PDF and More Information

 

Microbial Discovery Box (Grades 5-8, 9-12)

11/2007
In this exercise, students examine the impact of microorganisms in our daily life and consider their applied potential. They can also conduct independent research and communicate their findings with the rest of the class.
PDF and More Information

 

Natural Selection (Grades 5-8, 9-12)

7/2008
Using a variety of beans, students will investigate how various microbes can survive and reproduce. They will explain the effects the environment has on the sustainability of a microbial community and the adaptations that allow microbes to survive.
PDF and More Information

 

One of These Things is Not Like the Other (Grades 5-8, 9-12)

4/2008
Using a 50X microviewer, participants will observe textiles and other materials for microscopic similarities and differences. They will construct a game board in which "one is not like the other" and then challenge another participant to decipher the unlike material.
PDF and More Information

 

Quantifying Marine Microbes: A Simulation to Introduce Random Sampling (Grades 5-8, 9-12)

5/2010
This lesson introduces random sampling, one of the key concepts employed by scientists to study the natural environment, including microbial communities. Students first learn about the abundance and diversity of marine microbes. Colored beads in a bag are then used to represent different types of microbes, with the bag itself representing the ocean. Working in groups, each student randomly samples ten "microbes" from the "ocean," and records the data. To learn about the inherent variability of random sampling, the students then compare the composition of their individual samples, their group’s pooled sample data, and that of the entire population.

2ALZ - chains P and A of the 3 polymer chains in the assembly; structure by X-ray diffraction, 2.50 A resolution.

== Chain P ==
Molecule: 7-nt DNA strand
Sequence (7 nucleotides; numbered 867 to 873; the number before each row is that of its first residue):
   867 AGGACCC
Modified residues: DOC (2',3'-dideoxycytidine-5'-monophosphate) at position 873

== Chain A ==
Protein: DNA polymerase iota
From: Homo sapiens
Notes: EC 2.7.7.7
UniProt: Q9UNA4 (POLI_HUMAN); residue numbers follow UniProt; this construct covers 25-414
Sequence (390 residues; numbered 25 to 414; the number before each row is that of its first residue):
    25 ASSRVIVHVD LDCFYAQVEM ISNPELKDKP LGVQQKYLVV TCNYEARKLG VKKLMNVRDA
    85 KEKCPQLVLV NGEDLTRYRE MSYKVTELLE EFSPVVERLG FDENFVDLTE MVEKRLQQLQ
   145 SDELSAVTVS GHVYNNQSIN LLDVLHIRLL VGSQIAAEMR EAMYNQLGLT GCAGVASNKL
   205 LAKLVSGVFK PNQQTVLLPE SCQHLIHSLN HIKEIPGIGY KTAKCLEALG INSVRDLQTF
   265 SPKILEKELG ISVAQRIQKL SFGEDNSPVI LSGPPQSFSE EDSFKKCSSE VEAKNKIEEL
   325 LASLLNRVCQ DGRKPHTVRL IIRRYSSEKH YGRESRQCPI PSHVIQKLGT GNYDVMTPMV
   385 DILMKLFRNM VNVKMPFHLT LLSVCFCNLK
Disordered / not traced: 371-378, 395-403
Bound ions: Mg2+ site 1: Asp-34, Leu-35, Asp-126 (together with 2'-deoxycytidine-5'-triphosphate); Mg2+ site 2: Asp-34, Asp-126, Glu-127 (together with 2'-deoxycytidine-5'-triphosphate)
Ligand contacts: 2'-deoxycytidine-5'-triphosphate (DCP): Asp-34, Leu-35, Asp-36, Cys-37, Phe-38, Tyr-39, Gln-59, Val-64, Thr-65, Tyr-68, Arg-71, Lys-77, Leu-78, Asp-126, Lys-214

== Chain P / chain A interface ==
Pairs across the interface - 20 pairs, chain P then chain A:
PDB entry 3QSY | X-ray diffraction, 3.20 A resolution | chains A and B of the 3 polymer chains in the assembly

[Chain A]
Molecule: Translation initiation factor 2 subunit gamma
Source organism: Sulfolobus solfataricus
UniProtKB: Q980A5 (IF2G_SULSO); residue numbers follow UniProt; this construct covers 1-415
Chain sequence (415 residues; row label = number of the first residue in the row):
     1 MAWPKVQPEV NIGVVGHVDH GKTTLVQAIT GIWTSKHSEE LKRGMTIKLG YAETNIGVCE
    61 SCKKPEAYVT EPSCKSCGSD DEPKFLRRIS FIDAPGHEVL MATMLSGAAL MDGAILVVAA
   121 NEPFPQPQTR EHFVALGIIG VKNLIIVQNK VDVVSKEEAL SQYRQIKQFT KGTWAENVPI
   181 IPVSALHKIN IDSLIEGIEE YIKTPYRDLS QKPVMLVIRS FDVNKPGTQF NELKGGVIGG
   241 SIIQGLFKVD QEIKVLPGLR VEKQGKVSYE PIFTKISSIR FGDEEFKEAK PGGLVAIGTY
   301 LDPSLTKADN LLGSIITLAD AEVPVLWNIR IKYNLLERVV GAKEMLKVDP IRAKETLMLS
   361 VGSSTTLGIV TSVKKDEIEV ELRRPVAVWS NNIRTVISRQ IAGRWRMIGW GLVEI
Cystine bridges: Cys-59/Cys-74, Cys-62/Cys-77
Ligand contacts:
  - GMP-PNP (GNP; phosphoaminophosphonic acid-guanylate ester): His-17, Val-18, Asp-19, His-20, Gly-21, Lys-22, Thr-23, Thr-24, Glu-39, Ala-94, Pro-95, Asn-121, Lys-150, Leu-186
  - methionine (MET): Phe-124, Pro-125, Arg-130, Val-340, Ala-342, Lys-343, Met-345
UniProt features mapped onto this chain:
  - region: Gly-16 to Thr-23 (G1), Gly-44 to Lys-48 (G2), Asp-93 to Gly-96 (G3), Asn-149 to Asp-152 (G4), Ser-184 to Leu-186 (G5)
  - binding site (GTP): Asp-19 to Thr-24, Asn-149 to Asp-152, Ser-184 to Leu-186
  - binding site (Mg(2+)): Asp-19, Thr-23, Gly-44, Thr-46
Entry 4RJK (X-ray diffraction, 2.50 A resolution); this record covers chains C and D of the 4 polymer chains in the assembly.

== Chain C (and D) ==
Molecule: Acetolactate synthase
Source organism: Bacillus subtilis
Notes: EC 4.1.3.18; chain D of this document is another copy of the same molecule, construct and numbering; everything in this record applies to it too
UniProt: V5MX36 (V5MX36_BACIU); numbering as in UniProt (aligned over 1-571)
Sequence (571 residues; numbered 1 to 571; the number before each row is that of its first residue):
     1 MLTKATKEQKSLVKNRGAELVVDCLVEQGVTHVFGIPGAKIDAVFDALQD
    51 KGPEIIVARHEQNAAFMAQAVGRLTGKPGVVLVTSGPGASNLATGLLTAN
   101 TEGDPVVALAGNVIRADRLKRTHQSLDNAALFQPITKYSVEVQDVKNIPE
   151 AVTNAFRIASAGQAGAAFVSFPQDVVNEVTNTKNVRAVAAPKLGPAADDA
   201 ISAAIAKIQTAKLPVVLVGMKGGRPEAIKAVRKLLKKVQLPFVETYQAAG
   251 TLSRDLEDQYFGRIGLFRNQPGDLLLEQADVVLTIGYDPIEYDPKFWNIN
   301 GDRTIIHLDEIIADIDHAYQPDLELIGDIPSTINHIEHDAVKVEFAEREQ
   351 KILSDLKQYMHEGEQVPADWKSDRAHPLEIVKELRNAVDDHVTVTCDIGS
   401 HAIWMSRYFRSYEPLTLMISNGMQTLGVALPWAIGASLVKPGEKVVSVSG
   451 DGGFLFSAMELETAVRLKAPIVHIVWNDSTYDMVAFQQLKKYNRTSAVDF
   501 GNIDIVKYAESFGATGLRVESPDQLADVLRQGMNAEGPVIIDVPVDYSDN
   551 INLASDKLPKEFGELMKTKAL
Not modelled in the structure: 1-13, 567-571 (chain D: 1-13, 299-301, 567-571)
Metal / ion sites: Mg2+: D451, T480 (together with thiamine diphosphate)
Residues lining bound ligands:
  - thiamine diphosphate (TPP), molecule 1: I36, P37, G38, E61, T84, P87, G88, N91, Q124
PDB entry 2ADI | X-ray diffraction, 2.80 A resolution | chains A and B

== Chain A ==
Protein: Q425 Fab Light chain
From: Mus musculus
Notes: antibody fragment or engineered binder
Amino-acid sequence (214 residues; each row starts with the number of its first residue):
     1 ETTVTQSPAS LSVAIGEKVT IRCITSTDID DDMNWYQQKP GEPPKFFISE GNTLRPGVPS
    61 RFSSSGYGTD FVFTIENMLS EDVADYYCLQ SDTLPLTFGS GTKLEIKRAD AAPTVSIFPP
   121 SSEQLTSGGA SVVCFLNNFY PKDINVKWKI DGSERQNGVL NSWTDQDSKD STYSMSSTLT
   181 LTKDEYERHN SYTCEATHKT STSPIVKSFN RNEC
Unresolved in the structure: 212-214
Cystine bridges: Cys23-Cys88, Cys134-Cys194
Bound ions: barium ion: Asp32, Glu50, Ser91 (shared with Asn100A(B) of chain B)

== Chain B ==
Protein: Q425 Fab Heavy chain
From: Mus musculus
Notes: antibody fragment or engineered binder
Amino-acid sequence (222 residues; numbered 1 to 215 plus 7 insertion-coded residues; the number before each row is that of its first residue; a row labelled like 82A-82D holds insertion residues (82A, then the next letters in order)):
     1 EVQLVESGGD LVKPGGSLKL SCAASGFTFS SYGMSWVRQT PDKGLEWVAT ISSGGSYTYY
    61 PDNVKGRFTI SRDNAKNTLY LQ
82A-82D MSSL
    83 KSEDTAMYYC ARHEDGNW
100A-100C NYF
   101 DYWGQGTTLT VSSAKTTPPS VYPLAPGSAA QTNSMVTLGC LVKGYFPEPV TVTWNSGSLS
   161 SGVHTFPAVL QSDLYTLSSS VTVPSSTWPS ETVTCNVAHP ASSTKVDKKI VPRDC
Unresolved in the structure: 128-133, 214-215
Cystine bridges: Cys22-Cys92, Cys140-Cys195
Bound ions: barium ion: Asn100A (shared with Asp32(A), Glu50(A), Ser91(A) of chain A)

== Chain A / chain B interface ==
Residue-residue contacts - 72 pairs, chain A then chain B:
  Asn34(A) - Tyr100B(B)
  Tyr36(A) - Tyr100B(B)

PDF and More Information

 

The RNA Decoder Ring: Deciphering the Language of Life (Grades 5-8, 9-12)

1/2010
The DNA molecule is often and aptly compared to a written language that uses only 4 letters; A, C, G and T. The linear sequence of these letters provides information that guides the synthesis of RNA and proteins, and through these products, helps define the characteristics and abilities of individual organisms. To assist students in understanding how a 4-letter alphabet can carry coded information and how that information gets translated, we have developed a tool that students can assemble, and activities they can use to decipher the genetic code in fun and familiar ways. The tool is the RNA Decoder Ring that allows students to align the 64 codons specified by the 4-letter genetic alphabet to determine which amino acid each codon encodes. When single letter amino acid abbreviations are used, DNA sequences can be constructed that translate into amino acid sequences that spell out familiar words and phrases in English. We present activities that challenge students to decode messages written in DNA that spell out English words and phrases in their corresponding amino acid sequence. Students are also instructed how to design their own coded messages using the Decoder Ring in reverse. We also provide activities that illustrate the impact that various mutations in the DNA sequence can have on their protein products. Finally, we provide an activity that illustrates how the coded language of DNA is used in cells going from DNA to RNA to the amino acid sequence using the initial portion of the human growth hormone gene.